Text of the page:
Fiber to Yarn to Fabric: A Comprehensive Guide

Md Mahedi Hasan

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Fabrics are nothing but yarn-made whereas the fibers make up yarns to form fabrics. Read more to explore newer dynamics of fiber to yarn and yarn to fabric.

What is ‘Fiber to Yarn to Fabric?’

To discuss the fiber to yarn and yarn to fabric, we must define them from the lens of the textile industry. Fibers are thread-like thin and flexible structures that spun into yarns. Yarns are spun threads used for knitting and weaving. Meanwhile, fabric is a game-changer, that ultimately refers to the woven material made of yarns. Fabric is well-structured from twisted threads named yarn that help you to weave or knit any project. If we explore a more detailed view, we see the following information:

1. Fiber:

Can be a natural or man-made substance that is long and wide. It is useful in manufacturing other materials. Fibers are nothing but clothing cornerstones.

Figure: Cotton Fiber
Figure: Cotton Fiber

2. Yarn:

Yarn and fibers are linked up with chains and other links. It is an intertwined or locked version of more than 1 fiber.

Figure: Yarn Cone on Creel
Figure: Yarn Cone on Creel

3. Fabric:

Raw materials that help in processing clothes. In fabric, you are likely to see visible loose yarns by pulling them out using a needle. Entire yarns or threads can be pulled out from the cotton fabric piece.

Figure: Cotton Fabric
Figure: Cotton Fabric

Different Types of Fiber, Yarn, and Fabric for Garment Making

Types define how fibers, yarns, and fabrics are available in different forms. Ensuring sustainability cannot be possible without the unique types and functions to make any garment. Different types of fiber to yarn to the fabric are shared here in the following:

Types of Fibers: 2 Categories

Fibers are well-categorized in two forms. They are:

1. Natural Fibers

Natural fibers have a source in animals, mineral fibers, and plants. Thanks to different factors that shape these natural fibers in a variety of stages to increase their growth and extraction.  Natural fibers tend to be absorbent, comfortable, and a bit wrinkle-based but cool to wear. Cotton, Jute, Wool, Linen, and Silk are a few examples of natural fibers.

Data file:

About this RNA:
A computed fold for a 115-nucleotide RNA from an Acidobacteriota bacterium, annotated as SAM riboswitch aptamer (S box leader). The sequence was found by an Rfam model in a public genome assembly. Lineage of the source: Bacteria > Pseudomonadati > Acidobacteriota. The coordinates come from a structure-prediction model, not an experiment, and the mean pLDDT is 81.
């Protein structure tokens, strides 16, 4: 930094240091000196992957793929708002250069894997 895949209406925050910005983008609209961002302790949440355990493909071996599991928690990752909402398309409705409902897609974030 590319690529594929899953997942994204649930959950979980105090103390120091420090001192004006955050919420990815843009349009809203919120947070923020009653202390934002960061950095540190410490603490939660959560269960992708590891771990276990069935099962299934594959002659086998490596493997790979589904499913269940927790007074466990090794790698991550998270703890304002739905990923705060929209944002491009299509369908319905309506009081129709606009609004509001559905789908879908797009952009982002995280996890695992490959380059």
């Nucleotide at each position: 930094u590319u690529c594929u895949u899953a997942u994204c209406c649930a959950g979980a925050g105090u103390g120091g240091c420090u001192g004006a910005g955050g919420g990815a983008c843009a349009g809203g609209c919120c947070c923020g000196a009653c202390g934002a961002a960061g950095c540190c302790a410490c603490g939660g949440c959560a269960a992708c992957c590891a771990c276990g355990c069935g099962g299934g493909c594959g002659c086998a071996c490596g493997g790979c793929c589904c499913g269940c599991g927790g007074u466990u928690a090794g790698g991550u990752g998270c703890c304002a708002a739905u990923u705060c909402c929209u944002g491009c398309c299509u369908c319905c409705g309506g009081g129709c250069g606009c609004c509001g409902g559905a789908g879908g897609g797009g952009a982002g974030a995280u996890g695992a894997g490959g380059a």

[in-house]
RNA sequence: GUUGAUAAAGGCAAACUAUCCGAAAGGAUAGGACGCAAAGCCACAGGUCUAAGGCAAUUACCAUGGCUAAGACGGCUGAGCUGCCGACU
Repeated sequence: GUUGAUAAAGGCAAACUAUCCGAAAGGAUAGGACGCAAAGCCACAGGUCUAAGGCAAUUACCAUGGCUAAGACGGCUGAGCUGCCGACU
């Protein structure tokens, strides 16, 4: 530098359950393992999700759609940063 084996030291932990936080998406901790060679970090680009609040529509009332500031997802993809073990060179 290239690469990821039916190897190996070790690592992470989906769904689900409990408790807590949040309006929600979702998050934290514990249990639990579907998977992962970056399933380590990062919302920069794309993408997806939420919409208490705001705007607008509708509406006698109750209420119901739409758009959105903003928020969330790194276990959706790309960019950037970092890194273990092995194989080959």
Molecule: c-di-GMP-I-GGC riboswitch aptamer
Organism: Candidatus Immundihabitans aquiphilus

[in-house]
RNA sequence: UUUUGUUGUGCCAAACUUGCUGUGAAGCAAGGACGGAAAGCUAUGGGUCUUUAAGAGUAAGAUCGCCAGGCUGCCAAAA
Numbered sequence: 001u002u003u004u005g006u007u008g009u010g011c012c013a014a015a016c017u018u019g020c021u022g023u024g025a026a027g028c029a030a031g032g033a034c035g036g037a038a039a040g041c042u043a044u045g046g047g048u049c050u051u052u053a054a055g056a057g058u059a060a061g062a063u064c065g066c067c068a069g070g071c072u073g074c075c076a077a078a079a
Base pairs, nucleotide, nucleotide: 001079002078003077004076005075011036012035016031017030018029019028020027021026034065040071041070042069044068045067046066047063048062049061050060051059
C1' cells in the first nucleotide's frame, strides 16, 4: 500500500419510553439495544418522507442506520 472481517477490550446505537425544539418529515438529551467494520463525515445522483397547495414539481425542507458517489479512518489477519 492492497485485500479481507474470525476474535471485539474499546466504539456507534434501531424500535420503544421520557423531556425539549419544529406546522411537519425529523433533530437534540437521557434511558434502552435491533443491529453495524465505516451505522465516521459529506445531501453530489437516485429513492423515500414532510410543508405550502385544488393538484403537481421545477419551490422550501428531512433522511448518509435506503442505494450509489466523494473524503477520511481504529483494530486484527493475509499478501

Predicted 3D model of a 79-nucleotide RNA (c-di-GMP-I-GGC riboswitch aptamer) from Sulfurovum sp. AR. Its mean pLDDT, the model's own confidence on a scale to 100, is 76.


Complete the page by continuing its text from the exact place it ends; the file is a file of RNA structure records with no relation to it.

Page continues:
2. Man-Made Fibers

Man-made fibers are synthetic ones produced chemically. These fibers are created through manufacturing processes of any substance, not related to fibers. For instance: Viscose Rayon, Acetate, Acrylic, Aramid and polyimide, Carbon, graphite, etc.

Types of Yarns: 2 Categories

Yarns are well-classified widely into 2 categories. They are:

1. Spun Yarn:

Spun yarn is a staple fiber made that is available in twist formation. According to spun yarn, the number of piles gets to be determined.

2. Filament Yarn

Filament yarn refers to the long continuous filaments that get twisted together.

Types of Fabrics: 3 Categories

The main three categories of fabrics are the following:

1. Woven Fabric

This fabric is well-made using the weaving process and there is the help of a loom. Here, loom is available in the market in both manual/hand, or the power loom. Also, 2 types of yarn help make woven fabrics: Warp yarn and weft yarn. They help in accordingly length and width wise.

2. Knitted Fabric

Knitted fabric refers to the knitting process that produces fabrics with the help of crocheting or any kind of knitting machine.

3. Non-Woven Fabric

The non-woven fabric stays together in a felt or bonded fibers mode. These fabrics tend to be lightweight and weak. Examples are cotton, polyester, and rayon. From packing materials to getting materials for road-building or geo-textiles, these fabrics come in great use.

Fiber to Yarn to Fabric: Explore the Differences

Apart from the conceptual differences, a few debated issues are there as well that differ from fiber to yarn to fabric. Check them out in the following comprehensive table summary:

Subject of DifferencesFiberYarnFabric
SourcesNatural Synthetic Sources.Harvesting For instance: Natural fibers such as wool get harvested from shearing sheep.A complete structure or network of either 1 yarn or multiple yarns.
How Many Plies?Ply is the exact number of fibers that exist within a yarn.One or many pliesSingle, two-ply, or three-ply. Usually, yarn is twisted together in order to make a single thread.
FunctionsCovering enough warmth.Weaving or knittingProtecting us from any weather; cold or heat.
Examples:Rayon (the synthetic fiber) is one of the examples. It includes nylon, acrylic, and polyester.Spun yarn, Boucle yarn, Marl Yarn.Fabrics like: Single Jersey, pique, and rib.Woven fabrics: Sanitary napkins, wet wipes.Printed Fabrics: Jacquards.
TwistsTwisting several fiber strands to make yarn.Twisting of several yarn turns to make fabric.Does not count.